May 13,2018- Acts 1.15-17, 21-26

    We were in Port Arthur, Texas, which is on the Gulf coast between Houston and Louisiana, on a mission trip.  Hurricane Rita had pummeled the area, and these folks were feeling a bit forgotten, because it made landfall about a month after Hurricane Katrina, and New Orleans and environs were receiving all the attention.  Rita was in fact more intense than Katrina, and did about $12 billion in damages.
    A lady in First Christian Church, which was our host for the week, invited us to visit the little museum there in Port Arthur.  I was not excited.  A museum featuring the best of Port Arthur, Texas?  That area is mostly refineries.  I couldn’t imagine what would be worth putting in a museum.  But it was one of those, how do you say no occasions.  So we went.
    If you’re ever in Port Arthur, don’t miss their museum.  It’s beautifully done and has some very interesting items.  What stopped me in my tracks, though, was artwork by Janis Joplin.  If you’re at least my age or older, you know Janis Joplin – blues/rock singer, very distinct powerful, kind of gravelly voice.  Died young.  Me and Bobby McGee, Down on Me, other hit songs.  And here in this little museum is a replica of the car she painted, plus two other original paintings.
    I was astounded.  Janis Joplin?  Port Arthur, Texas?  I asked our host lady, how in the world did you get these?  “Oh, Janis grew up in Port Arthur,” she replied.  “She and her family were members of First Christian Church.  She used to babysit my children.”  Janis grew up in the Christian Church and I hadn’t known it?  And I was talking with a lady who had known her personally?  She took us by the house where Janis grew up.  There’s now a historical marker in the front yard, so when you go to Port Arthur, be sure to go by.
    I say all this about Janis because today I’m talking about prayer, and when I think about prayer I always think about another one of Janis’ hit songs, because it’s sort of a prayer.  You remember it, “O Lord, won’t you buy me a Mercedes Benz.  My friends all drive Porsches, I must make amends.  Worked hard all my lifetime, no help from my friends.  O Lord, won’t you buy me a Mercedes Benz.”  It goes on to ask for a tv and a night on the town.  It’s a great song.
    And unfortunately it’s how some people think of prayer.  For some people God is a genie who grants wishes if only our prayers are sincere enough or if we pray often enough or if we have enough people praying for something.  And don’t we have to admit that even if we say we don’t believe God is a genie, we sometimes still catch ourselves praying like that?  I know that any time I or someone in my family embarks on a trip I pray that they will have a safe and pleasant journey.  Because I pray that, is God going to shield me or my loved ones from harm or difficulty?  Did I forget to make that prayer the week I went to the monastery in South Carolina and had a flat tire on the way down and another one on the way home?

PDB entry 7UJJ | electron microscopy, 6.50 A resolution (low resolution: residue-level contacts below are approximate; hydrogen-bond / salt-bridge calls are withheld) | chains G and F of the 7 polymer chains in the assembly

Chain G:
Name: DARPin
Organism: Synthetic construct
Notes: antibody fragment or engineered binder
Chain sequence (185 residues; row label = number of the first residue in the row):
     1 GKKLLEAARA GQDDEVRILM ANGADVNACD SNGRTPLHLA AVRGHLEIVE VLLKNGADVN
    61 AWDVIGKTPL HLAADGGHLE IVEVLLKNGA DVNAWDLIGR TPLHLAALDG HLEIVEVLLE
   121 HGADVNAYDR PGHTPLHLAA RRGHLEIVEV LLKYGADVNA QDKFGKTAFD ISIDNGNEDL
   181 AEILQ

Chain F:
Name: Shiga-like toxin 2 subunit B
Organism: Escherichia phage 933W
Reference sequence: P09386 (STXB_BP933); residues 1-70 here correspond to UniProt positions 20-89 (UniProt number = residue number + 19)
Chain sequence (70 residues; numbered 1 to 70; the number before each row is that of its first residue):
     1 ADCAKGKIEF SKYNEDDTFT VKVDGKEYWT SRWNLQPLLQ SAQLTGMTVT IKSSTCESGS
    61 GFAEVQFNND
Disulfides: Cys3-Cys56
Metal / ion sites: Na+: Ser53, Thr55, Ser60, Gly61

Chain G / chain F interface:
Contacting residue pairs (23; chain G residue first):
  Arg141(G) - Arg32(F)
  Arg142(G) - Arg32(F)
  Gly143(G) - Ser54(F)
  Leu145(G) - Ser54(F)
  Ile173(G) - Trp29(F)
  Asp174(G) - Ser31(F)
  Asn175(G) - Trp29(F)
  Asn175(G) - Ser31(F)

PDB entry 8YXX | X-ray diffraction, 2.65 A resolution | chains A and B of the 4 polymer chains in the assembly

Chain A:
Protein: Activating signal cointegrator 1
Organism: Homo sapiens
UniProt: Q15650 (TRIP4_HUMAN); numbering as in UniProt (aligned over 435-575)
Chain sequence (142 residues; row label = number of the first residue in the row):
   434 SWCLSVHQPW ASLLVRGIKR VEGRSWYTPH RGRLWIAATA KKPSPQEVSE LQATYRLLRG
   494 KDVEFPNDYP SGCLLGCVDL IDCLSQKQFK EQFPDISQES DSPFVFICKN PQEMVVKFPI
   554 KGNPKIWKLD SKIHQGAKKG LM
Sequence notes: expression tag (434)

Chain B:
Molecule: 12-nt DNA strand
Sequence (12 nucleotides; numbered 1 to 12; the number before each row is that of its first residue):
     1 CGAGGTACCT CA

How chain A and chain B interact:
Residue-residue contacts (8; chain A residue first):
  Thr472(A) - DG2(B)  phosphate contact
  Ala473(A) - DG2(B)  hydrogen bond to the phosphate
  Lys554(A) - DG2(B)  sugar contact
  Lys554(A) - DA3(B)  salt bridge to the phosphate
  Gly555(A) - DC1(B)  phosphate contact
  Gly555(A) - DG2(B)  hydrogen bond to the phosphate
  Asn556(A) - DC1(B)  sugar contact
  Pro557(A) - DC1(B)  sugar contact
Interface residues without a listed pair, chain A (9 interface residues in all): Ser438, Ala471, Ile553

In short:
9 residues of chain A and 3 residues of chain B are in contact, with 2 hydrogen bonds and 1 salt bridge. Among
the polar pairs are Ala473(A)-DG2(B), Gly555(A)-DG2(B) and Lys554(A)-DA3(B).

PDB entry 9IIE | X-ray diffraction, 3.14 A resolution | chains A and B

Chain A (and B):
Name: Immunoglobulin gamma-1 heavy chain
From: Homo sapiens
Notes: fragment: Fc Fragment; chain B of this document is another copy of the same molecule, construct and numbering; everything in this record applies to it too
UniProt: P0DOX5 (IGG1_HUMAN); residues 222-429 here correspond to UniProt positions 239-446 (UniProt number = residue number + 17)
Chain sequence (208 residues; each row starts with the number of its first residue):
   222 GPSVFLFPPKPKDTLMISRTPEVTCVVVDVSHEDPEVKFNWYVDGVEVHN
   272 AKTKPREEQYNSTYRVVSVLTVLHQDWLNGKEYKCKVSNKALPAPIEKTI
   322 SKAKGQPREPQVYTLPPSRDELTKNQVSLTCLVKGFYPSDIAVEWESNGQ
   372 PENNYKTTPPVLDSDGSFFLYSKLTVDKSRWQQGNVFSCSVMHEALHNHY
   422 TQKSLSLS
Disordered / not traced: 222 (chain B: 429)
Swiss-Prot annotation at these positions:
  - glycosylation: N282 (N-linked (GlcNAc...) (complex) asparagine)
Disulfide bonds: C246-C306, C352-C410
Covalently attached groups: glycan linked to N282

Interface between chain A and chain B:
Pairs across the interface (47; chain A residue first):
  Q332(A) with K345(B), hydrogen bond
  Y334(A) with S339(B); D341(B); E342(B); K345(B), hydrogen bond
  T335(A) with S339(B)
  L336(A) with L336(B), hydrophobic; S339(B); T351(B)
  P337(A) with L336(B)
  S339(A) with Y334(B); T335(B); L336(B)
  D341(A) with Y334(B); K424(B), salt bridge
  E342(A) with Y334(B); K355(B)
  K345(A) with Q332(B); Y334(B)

I remember hearing David Edwards, who was minister at First Christian and later the Church of the Covenant, here in Lynchburg, say that sometimes we pray “beyond our theology”.  He was talking about prayer for things like safe and pleasant journeys.  If we stop and think about it, we may not believe God will grant us such because we ask for it in prayer.  But we pray like that anyway.
    Biblically speaking, prayer is interesting.  Every so often in the gospels we are told that Jesus goes off by himself to pray.  Because he goes by himself, we don’t know anything about the content of his prayers.  With one notable exception.  We are told that just before he is arrested he is in prayer in the Garden of Gethsemane.  There he prays, “Father, if you are willing, remove this cup from me; yet, not my will but yours be done.”  What an interesting combination of a request and an acknowledgment that if we are serious about who God is and how God works, we are to put our ultimate trust in God, not in ourselves.
    There’s also the time the disciples ask Jesus how they should pray, and he responds, say this, “Our Father in heaven, hallowed be your name.”  You know that one.  Notice that it also includes “Your will be done.”  And notice how short and simple it is.  The only thing we are to ask for ourselves is that we have our “daily bread.”  Otherwise, we are to ask for the coming of God’s kingdom, that our sins be forgive and that we forgive others, and that we not be led into temptation.  No Mercedes.  No 4k smart tv.  No night on the town.